Security Council Report
February 2010 Timor-Leste Expected Council Action • Key Recent Developments • Humant Rights-Related Developments • Key Issues • Underlying Problems • Options • Council and Wider Dynamics • UN Documents • Othr Revelant Facts • Useful Additional Sources
Expected Council Action
A briefing by the head of the UN Mission in Timor-Leste, Ameerah Haq, and an open debate are expected in February. (The UNMIT mandate expires on 26 February and Council renewal is expected.) Resolution 1867 (which extended UNMIT’s mandate in 2009) requires a report by the Secretary-General by 1 February, but at press time it looked unlikely that this deadline would be met. The Secretary-General’s report is expected to include recommendations from a recent technical assistance mission. Council members are likely draw on these in their decision. Some reconfiguration of the operation seems likely.
Key Recent Developments
The technical assessment mission, led by Ian Martin, was in Timor-Leste from 10 to 18 January to assess the future of the UN Integrated Mission in Timor-Leste (UNMIT) and make recommendations, including possible adjustments in UNMIT’s mandate and strength. Among the likely suggestions are that the UN Police (UNPOL) be downsized and that there be a change of emphasis in UNPOL’s role.
The Timor-Leste National Police (PNTL) has been gradually assuming policing responsibilities since 14 May 2009. (The handover process had been suspended following the assassination attempts on Timor-Leste’s president and prime minister in 2008.) Earlier in 2009 the PNTL had resumed responsibility of four districts: Lautem, Oecusse, Manatuto and Viqueque and the Police Training Centre. On 14 December 2009 it resumed primary responsibility for the conduct of maritime police operations and on 18 December 2009 for the Police Intelligence Service.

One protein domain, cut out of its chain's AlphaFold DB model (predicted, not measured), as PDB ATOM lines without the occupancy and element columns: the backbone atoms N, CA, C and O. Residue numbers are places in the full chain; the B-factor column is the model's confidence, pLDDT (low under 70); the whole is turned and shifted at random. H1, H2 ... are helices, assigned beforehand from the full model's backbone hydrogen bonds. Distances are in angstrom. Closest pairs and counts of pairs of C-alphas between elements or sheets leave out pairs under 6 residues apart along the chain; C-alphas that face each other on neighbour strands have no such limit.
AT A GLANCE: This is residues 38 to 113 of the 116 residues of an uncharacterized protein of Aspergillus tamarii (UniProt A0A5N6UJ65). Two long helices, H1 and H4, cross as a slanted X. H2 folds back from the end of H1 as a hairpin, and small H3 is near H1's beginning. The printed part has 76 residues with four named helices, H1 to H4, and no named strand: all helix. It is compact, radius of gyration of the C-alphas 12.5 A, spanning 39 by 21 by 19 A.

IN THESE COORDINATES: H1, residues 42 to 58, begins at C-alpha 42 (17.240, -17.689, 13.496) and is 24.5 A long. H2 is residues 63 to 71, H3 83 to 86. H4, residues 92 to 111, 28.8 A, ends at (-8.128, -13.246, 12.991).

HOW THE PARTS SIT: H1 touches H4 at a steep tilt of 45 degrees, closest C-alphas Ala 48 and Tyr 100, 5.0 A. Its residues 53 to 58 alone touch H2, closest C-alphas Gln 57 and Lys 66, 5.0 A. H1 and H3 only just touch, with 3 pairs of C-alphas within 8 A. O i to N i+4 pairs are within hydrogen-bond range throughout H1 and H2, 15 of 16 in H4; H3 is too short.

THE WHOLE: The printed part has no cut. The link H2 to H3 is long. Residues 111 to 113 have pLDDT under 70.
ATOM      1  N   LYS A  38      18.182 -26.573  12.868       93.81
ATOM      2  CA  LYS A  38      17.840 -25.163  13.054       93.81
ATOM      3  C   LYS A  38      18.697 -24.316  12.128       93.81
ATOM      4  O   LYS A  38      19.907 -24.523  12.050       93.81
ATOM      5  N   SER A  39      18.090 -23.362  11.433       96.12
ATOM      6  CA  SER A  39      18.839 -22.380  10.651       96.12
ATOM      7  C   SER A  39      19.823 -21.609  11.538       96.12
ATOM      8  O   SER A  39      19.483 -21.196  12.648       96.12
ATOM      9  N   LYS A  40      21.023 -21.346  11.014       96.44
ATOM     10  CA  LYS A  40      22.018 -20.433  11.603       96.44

On 28 December 2009 a PNTL officer was involved in a shooting in the Comoro area of Dili; one person was killed and another injured. The police officer under investigation was suspended from duty on 4 January. UNPOL and PNTL are carrying out an internal investigation. A separate inquiry will be conducted by UNMIT’s Human Rights and Transitional Justice Unit.
The new Special Representative of the Secretary-General for Timor-Leste, Ameerah Haq, arrived in Timor-Leste on 5 January. On 25 November 2009 the Secretary-General wrote to the Council advising of Haq’s appointment from 28 December 2009 in succession to Atul Khare, who had held the post for three years.
On 23 October 2009 the Council was briefed by Khare and by José Luís Guterres, Deputy Prime Minister of Timor-Leste. Khare stressed the need for a steady approach to Timor-Leste and that there should be no exit without a strategy. Most Council members agreed with the Secretary-General’s recommendation to maintain the strength and composition of UNMIT but that the technical assessment mission in January 2010 would evaluate possible adjustments in UNMIT’s mandate and strength in the future.